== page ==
The glove is very rugged and will take a pounding without tearing or coming apart. They are light enough to be shoved in a pocket when not needed. For what I use them for there is no better glove!
(Posté le 31/01/15)
- Great fit and dexterity (Review by Jason)
Upgraded from the PL400. The windstopper is great. Leather on fingers and palm is great. Fit is great. I am 6' and 175lbs and wear a medium. I have hands that fit in both mediums and large size gloves. The medium is a little better fit and i have no movement really in the glove. Reason I purchased these was for the fit and dexterity. They keep your hands warmer and have less bulk than the PL400 in my opinion. Worth the price.
(Posté le 19/11/14)
- Zipper done broke! (Review by Namesnick)
I had these gloves for about two weeks submitting fourteeners and they performed great. Warm, wind proof and very grippy. I was very persuaded by the fit of these gloves. The way the cuff zipped down cut out any bulk around the cuff, unfortunately this was also the downfall of the glove. The zipper failed. The unit came off of the teeth as I zipped it down as there was no stopper at the end of it. Really like the gloves, wish they'd have worked out. OR was awesome about it though, just hope they fix that issue!
(Posté le 19/09/14)
- I love them as backpacking gloves and mitt liners (Review by Tgrabs)
I originally bought these as backpacking gloves. I'll get back to that in a moment. This winter I found an unexpected use that changed my winter: mitt liners for my Meteor Mitts. They are tactile and dextrous enough to allow for some fine work and yet warm and compact enough that they work better for mitt liners than the mitten shaped mitt liners that come with overmitts like Meteor Mitts. Here's why: you never need to expose your fingers to the cold like you do with the finger-exposing Meteor Mitt liners. I buy most insulating gloves and mitts in large but on a hunch got these in mediums and the hunch was perfect; I sized down and they are tighter and fit a little better and allow for better tactility because of it.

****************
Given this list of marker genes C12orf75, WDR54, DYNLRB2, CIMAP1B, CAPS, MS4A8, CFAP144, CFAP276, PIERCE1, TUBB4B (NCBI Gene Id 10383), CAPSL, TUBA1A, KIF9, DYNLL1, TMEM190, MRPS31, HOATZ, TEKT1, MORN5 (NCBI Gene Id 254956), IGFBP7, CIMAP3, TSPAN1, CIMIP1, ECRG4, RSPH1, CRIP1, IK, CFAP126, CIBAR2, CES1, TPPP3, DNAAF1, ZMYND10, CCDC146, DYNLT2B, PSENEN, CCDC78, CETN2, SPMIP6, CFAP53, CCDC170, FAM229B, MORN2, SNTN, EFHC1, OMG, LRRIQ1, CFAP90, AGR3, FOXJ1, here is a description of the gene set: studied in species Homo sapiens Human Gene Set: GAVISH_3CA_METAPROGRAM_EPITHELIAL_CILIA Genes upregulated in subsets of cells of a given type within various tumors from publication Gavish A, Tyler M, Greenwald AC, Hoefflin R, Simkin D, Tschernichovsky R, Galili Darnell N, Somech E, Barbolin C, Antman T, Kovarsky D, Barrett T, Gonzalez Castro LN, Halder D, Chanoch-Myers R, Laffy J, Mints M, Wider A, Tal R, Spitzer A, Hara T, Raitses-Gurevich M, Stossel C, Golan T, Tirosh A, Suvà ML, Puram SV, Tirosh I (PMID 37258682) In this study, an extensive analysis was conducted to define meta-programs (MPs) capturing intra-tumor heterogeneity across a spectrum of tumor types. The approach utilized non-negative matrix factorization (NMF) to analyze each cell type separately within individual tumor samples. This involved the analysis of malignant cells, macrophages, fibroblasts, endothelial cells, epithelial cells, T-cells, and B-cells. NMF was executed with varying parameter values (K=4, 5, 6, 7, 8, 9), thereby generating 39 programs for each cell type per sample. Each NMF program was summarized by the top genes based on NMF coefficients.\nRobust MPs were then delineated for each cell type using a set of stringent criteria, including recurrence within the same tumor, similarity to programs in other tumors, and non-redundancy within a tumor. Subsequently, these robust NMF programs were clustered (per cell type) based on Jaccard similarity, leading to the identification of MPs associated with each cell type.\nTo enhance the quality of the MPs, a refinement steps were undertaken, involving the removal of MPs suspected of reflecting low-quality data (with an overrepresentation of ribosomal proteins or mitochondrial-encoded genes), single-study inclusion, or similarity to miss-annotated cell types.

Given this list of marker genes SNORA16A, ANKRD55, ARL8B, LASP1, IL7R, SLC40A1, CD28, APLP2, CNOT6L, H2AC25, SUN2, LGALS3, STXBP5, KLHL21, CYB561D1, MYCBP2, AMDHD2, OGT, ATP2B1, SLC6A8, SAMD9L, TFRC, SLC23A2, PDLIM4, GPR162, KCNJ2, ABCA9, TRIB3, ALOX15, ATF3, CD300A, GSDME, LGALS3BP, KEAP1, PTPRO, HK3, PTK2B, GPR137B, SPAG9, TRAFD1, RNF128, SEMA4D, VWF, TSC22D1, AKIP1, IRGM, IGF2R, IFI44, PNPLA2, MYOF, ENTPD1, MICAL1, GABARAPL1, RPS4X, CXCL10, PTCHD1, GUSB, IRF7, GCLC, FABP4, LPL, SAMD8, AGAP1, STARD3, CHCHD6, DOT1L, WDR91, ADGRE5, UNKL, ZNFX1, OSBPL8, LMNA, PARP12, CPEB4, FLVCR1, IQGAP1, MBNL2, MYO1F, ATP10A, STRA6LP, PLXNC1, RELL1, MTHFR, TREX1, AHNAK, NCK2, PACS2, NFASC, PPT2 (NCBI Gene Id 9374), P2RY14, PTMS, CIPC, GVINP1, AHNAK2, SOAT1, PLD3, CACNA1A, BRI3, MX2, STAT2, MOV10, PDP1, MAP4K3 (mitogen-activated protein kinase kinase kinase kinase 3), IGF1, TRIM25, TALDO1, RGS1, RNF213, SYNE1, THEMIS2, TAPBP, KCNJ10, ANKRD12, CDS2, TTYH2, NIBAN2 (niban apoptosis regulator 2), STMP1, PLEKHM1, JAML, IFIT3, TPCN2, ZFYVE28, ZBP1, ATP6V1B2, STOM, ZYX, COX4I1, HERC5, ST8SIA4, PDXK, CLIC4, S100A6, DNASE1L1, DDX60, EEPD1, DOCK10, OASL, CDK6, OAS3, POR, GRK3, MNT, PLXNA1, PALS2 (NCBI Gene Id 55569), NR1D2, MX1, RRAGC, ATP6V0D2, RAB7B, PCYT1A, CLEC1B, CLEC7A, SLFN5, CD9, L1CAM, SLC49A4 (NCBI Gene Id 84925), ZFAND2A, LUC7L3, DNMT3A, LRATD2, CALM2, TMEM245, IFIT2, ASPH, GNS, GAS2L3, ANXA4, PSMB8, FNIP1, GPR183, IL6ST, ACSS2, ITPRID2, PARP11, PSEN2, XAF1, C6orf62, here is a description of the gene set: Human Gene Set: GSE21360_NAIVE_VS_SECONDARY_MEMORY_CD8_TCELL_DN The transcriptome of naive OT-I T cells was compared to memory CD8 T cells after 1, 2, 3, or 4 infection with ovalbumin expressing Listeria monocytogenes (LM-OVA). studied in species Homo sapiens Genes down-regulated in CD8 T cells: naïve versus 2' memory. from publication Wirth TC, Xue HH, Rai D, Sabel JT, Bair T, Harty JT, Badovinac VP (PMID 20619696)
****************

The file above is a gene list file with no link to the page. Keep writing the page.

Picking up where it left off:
Next, I just got back from 7 days on Isle Royale and the island and Lake Superior threw all kinds of weather at us: rain, thunderstorms, 45 F and rainy, warm and lovely. I used them when it was cold b/c I use trekking poles and need to keep my hands warm and used them around camp to handle hot pots (the leather fingers and palms are perfect for that) and to keep me fingees warm. They performed all tasks wonderfully. These are my new favorite gloves!
(Posté le 21/06/14)
- Great! (Review by Ageorge)
These are awesome gloves for many uses, but particularly great ice climbing. They are light weight gloves and can get beat up doing lots of climbing and rappelling, but I have found a great solution to add life and warmth to these awesome gloves. Buy a pair of Luminary gloves, take the liners out and then wear those over the stomtracker when belaying and rappelling. This will keep your hands warmer at the belays and you will get some extra mileage out of the stormtrackers!
(Posté le 16/12/13)